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Comment: Re:What could possibly go wrong? (Score 2) 130 130

the whole point of locations is that they be basically what the death camps are today- aka, public places, museums

No. As a funny side note, it's amazing how some officials go out of their ways to avoid labeling these places as "museums". The new expression "documentation centeres" was coined for museums in non-museum-worthy places.

Comment: Re:SubjectsInCommentsAreStupid (Score 1) 529 529

It shows that all people who have been tested so far and claim to have electromagnetic sensitivity don't have it.

There is no reason to assume they have a real illness

But No again:
That's no proof.

That's scientifically rather unsatisfying.

On the other hand, we have scientifically proven, that humans ARE sensitive to higher levels of EM fields. It's safe to assume that the threshold varies from person to person. It's also safe to assume, for 99% this threshold is orders of magnitudes away from the levels we receive from the nearest cellphone and wifi,

But it doesn't answer the question about the lowest possible level that someone could be sensitive to!

The psychosomatic electrosensitivity is not connected at all to the real effects. But it makes serious research about possible effects of low intensity exposition almost impossible as it will be inevitably get mixed up.

Comment: Re:SubjectsInCommentsAreStupid (Score 1) 529 529

Nope. We're looking for falsification.

Those experiments only show that no subject sensitive to those low levels has been studied yet.

Granted, it would be easier if you had not to test a bunch of wackos who CLAIM to be sensitive at those levels. And it would be a safe guess and you wouldn't even have to think of designing experiments to prove or disprove low level sensitivity if you could show that high energy levels don't have an effect either, but high levels have an effect.

So we're in the scientific dead end of "we haven't found a pink unicorn/electrosensitive person yet, but have no proof that they don't exist"

Comment: Re:SubjectsInCommentsAreStupid (Score 1) 529 529

Yes, but it's far far more difficult to find out the threshold on how radiated, how far away, how sensitive you have to be to become sterile, or to be completely safe, or to receive damage with which probability. 90%? 0.09%? What probability is considered safe, which one is measurable at all. What about long term effects?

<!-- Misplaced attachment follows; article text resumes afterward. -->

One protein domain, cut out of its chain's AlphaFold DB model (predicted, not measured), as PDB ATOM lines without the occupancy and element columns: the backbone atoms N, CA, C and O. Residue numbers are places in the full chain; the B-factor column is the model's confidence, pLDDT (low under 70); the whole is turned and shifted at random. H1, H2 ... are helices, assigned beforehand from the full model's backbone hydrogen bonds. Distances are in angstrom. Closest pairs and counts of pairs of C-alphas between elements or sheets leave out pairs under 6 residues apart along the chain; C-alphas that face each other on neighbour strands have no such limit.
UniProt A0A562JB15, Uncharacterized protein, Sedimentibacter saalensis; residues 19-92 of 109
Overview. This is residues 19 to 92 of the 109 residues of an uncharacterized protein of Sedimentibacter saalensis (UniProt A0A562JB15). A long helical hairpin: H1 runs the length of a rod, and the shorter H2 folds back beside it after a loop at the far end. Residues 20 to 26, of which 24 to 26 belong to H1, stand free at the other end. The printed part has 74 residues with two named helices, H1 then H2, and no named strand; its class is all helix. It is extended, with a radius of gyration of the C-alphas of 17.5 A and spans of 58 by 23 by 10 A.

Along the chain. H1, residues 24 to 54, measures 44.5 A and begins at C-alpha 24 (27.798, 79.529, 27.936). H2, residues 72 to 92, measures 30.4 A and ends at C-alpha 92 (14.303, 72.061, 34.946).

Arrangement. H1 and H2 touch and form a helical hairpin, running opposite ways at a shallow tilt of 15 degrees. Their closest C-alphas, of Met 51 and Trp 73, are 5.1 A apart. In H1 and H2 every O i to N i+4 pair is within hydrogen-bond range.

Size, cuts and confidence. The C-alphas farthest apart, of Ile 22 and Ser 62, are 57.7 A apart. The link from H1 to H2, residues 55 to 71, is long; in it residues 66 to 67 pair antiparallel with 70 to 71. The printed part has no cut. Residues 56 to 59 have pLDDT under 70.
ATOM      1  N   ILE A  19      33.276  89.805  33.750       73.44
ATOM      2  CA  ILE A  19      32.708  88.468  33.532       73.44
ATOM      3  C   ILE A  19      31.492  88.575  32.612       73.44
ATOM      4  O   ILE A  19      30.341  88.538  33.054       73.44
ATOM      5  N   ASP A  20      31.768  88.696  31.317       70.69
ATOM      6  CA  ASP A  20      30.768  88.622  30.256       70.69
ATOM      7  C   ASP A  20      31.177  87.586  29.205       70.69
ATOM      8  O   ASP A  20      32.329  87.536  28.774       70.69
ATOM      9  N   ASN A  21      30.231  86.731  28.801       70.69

Would be much easier if you could start by showing that even high doses of EM radiation had no ill effects. But now quantitative studies have to be done. Even harder when 99% of those people feeling bad when seeing a cellphone tower are indeed... well.. just say: without organic diagnosis.

Comment: The C++ master (Score 1) 345 345

The C++ master knows C, too and never forgets that he is still programming as close to the "bare metal" as with C. The only thing between him and the processor is the compiler, and no virtual machine, bytecode, or CLR runtime. C++ is a tool to write good (readable, reusable, "object oriented") C code.

Comment: Re:Wow, just wow... (Score 1) 490 490

I wouldn't say you're wrong, but you're coming from a different angle. You're right with the basic problem: The pink craze. But the other one is bringing girls (back) into tech!

Yes. We're very far away from solving #1. Especially if, as stated in the article, a whole industry pushes FOR toy sex segregation. (NOT sex toy segregation.)

But while we're waiting for the toy industry to bring back a gender neutral toy segment, shouldn't we try to bring science toys into the girls department nevertheless? So at least this won't get even worse? And if that means case modding kits not only available in sci-fi-military style, but also in pink-unicorn-style... well, I don't care.

Of course teaching about Hedy Lamarr and Marie Curie and Emilia Earhart and Heidi Hetzer and Walentina Tereschkowa of course will help, too. And NOT in a special "Womans achievments that didn't made it into regular curriculum" class.

You're using a keyboard! How quaint!